SEC. 2.

 Article 3 (commencing with Section 49440) is added to Chapter 9 of Part 27 of Division 4 of Title 2 of the Education Code, to read:
Article  3. Pupil Mental Health Services Program Act

49440.
 This article shall be known, and may be cited, as the Pupil Mental Health Services Program Act.

49440.1.
 For purposes of this article, the following definitions apply:
(a) “Eligible pupil” means a pupil who attends kindergarten, including transitional kindergarten, or any of grades 1 to 12, inclusive, at a local educational agency.
(b) “Local educational agency” means a school district, county office of education, state special school, or charter school.
(c) “Supportive services” means services that enhance the mental health and social-emotional development of eligible pupils.

49440.2.
 Beginning with grants for the 2020–21 school year and subject to the availability of funding each year, the department may, in consultation with the Superintendent, award matching grants to local educational agencies for programs that provide supportive services to eligible pupils at schoolsites, as follows:
(a) The department shall award matching grants pursuant to this article to local educational agencies throughout the state.
(b) Matching grants awarded under this article shall be awarded for a period of not more than three years and a single schoolsite shall not be awarded more than one grant.
(c) The department shall pay to each local educational agency awarded a grant the state share of the cost of the activities described in the application if the department approves the application pursuant to this article.
(d) Eligible supportive services may include the following:
(1) The ability of the local educational agency to provide direct services, including, but not limited to, increasing staff-to-pupil ratios and providing individual and group mental health intervention and prevention services.
(2) Providing individual and small group counseling supports to individual pupils, and to pupil groups, to address social-emotional and mental health concerns.
(3) The ability of the local educational agency to partner with the county to establish direct linkages for pupils to community-based mental health services.
(4) The ability to participate in evidence-based and community-defined best practices for mental health services improvements.
(5) Referral to outside resources when eligible pupils require additional services.
(6) Any other service or activity that will improve the mental health of eligible pupils, particularly evidence-based interventions and promising practices intended to mitigate the consequences of childhood adversity and cultivate resilience and protective factors.
(e) Before participation by an eligible pupil in either individual or group supportive services, the local educational agency shall obtain the consent of the pupil’s parent or guardian.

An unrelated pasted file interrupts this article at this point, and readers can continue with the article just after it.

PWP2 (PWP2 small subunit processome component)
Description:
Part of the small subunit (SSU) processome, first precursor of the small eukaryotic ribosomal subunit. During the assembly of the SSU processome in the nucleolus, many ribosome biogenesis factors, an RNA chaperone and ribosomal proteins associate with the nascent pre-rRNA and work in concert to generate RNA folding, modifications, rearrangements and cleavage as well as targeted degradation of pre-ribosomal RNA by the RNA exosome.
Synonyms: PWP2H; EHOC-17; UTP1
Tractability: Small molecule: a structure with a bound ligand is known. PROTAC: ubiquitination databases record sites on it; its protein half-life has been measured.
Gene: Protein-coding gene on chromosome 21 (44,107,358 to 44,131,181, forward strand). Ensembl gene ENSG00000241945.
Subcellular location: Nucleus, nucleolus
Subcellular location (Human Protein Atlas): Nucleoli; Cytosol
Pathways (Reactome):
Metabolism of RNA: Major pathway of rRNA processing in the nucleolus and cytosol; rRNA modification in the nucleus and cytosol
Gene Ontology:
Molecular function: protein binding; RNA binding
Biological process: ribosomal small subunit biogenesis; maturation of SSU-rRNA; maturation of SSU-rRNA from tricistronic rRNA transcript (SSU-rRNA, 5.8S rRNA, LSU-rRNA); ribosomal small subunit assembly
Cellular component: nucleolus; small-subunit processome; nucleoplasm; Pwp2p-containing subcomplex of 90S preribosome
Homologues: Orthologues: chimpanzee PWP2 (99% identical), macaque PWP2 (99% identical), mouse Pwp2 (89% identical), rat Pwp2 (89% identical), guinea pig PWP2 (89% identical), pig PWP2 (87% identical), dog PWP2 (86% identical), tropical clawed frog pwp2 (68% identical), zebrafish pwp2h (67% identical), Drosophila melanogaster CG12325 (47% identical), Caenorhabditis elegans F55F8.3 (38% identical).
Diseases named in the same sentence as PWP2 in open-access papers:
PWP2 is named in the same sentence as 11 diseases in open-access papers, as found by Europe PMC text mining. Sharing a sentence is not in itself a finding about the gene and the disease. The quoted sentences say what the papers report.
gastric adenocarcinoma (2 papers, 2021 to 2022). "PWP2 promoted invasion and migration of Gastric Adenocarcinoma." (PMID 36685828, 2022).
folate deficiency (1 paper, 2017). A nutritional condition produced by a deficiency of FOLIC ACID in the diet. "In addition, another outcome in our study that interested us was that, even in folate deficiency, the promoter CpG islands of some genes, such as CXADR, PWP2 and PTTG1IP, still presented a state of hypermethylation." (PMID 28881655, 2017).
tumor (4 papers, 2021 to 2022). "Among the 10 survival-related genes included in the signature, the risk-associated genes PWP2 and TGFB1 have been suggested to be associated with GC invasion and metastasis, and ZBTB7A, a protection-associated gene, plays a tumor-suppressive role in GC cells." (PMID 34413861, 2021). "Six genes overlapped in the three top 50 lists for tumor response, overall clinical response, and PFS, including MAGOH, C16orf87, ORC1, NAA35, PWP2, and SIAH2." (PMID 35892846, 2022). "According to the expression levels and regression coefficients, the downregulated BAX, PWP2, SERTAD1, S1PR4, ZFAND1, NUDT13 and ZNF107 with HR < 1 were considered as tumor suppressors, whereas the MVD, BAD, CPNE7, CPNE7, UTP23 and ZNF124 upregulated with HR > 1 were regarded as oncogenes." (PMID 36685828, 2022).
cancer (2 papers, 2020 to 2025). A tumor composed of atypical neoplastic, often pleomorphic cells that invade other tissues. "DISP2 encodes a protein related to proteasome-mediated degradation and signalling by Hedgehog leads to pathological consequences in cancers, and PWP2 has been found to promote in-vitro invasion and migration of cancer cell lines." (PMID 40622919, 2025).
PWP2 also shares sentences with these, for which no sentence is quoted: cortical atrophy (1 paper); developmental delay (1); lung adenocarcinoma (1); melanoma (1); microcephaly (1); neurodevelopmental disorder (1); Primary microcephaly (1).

49440.3.
 (a) A local educational agency seeking a matching grant pursuant to this article shall submit an application to the department at the time, in a manner as, and accompanied by any information the department may reasonably require.
(b) A matching grant application submitted shall include all of the following:
(1) Documentation of need for the supportive services.
(2) A description of the supportive services expected to be provided at the schoolsite.
(3) A statement of program goals.
(4) A detailed budget and budget narrative.
(5) A description of the population anticipated to be served, including number of pupils to be served and socioeconomic indicators of schoolsites to receive funds.
(6) A plan describing how the proposed school-based mental health intervention and prevention services program will be continued after the matching grant has expired.
(7) Assurance that matching grants will supplement and not supplant existing local resources provided for mental health intervention and prevention services.
(8) A description of an evaluation plan that includes quantitative and qualitative measures of school and pupil characteristics, and a comparison of pupils’ adjustment to school after receiving the supportive services.

49440.4.
 (a) Matching grants awarded pursuant to this article may be used for salaries of staff to implement the supportive services program, equipment and supplies, training, and insurance.
(b) Salaries of administrative staff and other administrative costs associated with providing services shall be limited to 5 percent of the state share of assistance provided under this article.
(c) No more than 10 percent of the moneys allocated to the department pursuant to this article may be used for program administration and evaluation.

49440.5.
 Implementation of this article is contingent upon an appropriation in the annual Budget Act for purposes of this article from the administrative portion of the Mental Health Services Fund created by Section 5890 of the Welfare and Institutions Code.